Seriously, Gugliemo Carchedi doesn’t know jack-shit about Keynesian economic policy (2)
And neither does John Bellamy Foster…
Gugliemo Carchedi divides Keynesian policies into two categories: capital financed and labor financed redistribution or investment. Labor financed state policies are, in his words, neoliberal; while capital financed state policies are Keynesian.
How does Carchedi arrive at these definitions of Keynesianism and neoliberalism?
According to John Bellamy Foster, who Carchedi uses as a reference in his paper, “Keynes advocated expansive fiscal policy and deficit financing in a depression”. According to Foster then, Keynesian policies are not financed by ‘labor’ or ‘capital’, but by debt. Carchedi’s definition of “Keynesian” and “neoliberal” is problematic because it appears to state, and seems to be interpreted as, ‘financed at the expense of capital’ or ‘financed at the expense of labor’. Carchedi’s argument seems to hang on a very slippery employment of the term, ‘financed’.
The problem with Carchedi’s use of the term ‘finance’ in his statement is that this could be taken to mean the state expropriates the capital of the capitalist class or the wages of the working class and redistributes the proceeds between the two classes or invests it.
To give an example: In Carchedi’s scenario, it appears the state would impose a tax on capital of $100 and pay the unemployed worker $100 in unemployment compensation. But this is not what Foster describes at all. Instead, what Foster describes is this: the state borrows $100 from capital and pays the worker $100 in unemployment compensation, plus pays the capitalist $10 interest on his money capital.
How Carchedi arrived at the argument that somehow the state ‘expropriates capital’ rather than ‘borrows from the capitalist’ is unclear. Capital can indeed ‘finance’ the state’s deficits, but how is it possible for labor to ‘finance’ the state?
This is some pretty sloppy work on Carchedi’s part.
Since in any case the state’s deficits are ‘financed’ by money capital, and since in labor theory the worker has no means (no money capital) to provide such financing of the state’s deficits, I can only conclude Carchedi’s distinction between Keynesian versus neoliberal ‘redistribution’ and ‘investment’ must result not from the source of financing, but from its purpose. It is ‘capital financed’ when the deficits are employed to subsidize wages and ‘labor financed’ when employed to subsidize profits? Honestly, I am at a loss to see any other meaning in Carchedi’s premise.
Foster, in the text referenced by Carchedi, clearly argues the state finances its Keynesian policies by borrowing, i.e., by deficit spending. And the only source of finance available in the capitalist mode of production is the mass of idle or superfluous capital produced in the crisis. Says Foster:
“Keynes, as I explained in “A Failed System,” pinpointed what he called two ‘outstanding faults’ of capitalism: an enormously unequal division of income and persistent, built-in unemployment, tending toward what was to be called an ‘unemployment equilibrium.’ Orthodox economics was by nature blind to both of these flaws, and thus was, in his view, ‘incompetent to tackle the problems of unemployment and of the trade cycle.’ Keynes made it clear that he believed that the investment or accumulation function of the mature capitalist economy was systematically depressed over the long run. As Joan Robinson wrote in 1955 in a piece on Marx, Marshall, and Keynes, Keynes showed ‘that there is a natural tendency for an advanced capitalist economy to run into chronic stagnation, with permanent unemployment, and that it is by its very nature highly unstable.””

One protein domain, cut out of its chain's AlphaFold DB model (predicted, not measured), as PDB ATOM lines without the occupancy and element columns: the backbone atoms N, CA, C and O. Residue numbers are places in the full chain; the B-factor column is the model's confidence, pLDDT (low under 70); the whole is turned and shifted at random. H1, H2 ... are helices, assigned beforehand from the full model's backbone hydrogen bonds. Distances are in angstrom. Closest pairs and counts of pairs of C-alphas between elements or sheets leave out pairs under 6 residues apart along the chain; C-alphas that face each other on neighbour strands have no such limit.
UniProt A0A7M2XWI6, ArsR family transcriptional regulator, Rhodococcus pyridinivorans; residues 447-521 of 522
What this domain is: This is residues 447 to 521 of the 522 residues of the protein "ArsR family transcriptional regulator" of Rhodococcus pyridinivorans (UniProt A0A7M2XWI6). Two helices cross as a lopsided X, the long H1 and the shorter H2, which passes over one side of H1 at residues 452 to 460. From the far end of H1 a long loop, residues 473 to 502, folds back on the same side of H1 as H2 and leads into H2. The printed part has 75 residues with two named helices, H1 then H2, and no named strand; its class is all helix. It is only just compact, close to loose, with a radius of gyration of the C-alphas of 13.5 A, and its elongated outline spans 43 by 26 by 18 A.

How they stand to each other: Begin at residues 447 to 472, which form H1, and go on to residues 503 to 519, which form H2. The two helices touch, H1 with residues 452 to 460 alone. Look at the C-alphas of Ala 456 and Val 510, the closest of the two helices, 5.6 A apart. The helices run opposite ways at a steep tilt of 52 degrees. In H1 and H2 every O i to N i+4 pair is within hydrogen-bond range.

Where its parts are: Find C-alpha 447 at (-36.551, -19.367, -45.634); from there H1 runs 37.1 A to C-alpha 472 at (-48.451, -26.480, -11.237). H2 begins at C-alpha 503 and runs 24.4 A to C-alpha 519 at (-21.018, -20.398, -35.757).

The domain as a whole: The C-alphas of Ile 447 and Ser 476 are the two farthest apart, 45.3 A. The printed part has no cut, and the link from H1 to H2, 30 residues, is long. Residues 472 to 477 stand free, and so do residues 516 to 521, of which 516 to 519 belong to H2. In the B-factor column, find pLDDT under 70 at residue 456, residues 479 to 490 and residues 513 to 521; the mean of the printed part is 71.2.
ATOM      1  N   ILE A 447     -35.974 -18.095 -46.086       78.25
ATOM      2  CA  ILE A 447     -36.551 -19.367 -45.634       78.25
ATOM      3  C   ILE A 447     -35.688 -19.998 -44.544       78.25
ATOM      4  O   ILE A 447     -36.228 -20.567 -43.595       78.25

Clearly unemployed laborers cannot finance the state. The source of its deficit spending finance must come from an existing mass of idled, superfluous, capital produced by a falling rate of profit. Carchedi’s argument is that ‘redistribution’ or ‘investment’ by the fascist state of this superfluous capital cannot increase the profits of capital. But this overlooks an important point: the profits of capital are increased precisely by borrowing the idled capital from the capitalist and paying interest on it.
This has nothing to do with how the fascist state spends the money capital it borrows; it is the debt service4 on the borrowed money capital that increases profits. So, on what basis does Carchedi argue he has proved,
“how unrealistic is the call also by prominent Marxists for a massive wave of state-induced capital-financed redistribution and/or investment in the present economic predicament as a way out of the crisis.”
He has actually proved no such thing and the last eighty years demonstrates the state can avoid full blown unemployment by such policies. After the state has borrowed the superfluous capital of the capitalist class and begins paying interest (i.e., profits) on this capital, what the state then uses the capital for — investment or redistribution — is immaterial. The entire point of Keynes’s scheme was to turn superfluous capital into interest-bearing capital.
Which brings me to another point: Foster argues Keynesian policies were developed because,
“Keynesianism, classically, was concerned much more with what economists call the ‘real economy’ related to production of goods and services (as measured by GDP), than with the financial economy, geared to speculation in asset prices.”
This is fucking laughable and only proves Foster is as big an idiot as Carchedi. Keynes was concerned that money capital could not become real capital, i.e., could not be turned into labor power. Since money capital could not go through the process M ==> (C … C’) ==> M’, the circuit for all new capital had to be circumscribed to M ==> M’. Which is to say, it could only remain capital if it became finance capital. Keynesian policies are all about the ceaseless conversion of superfluous money capital into finance capital, i.e., financialization.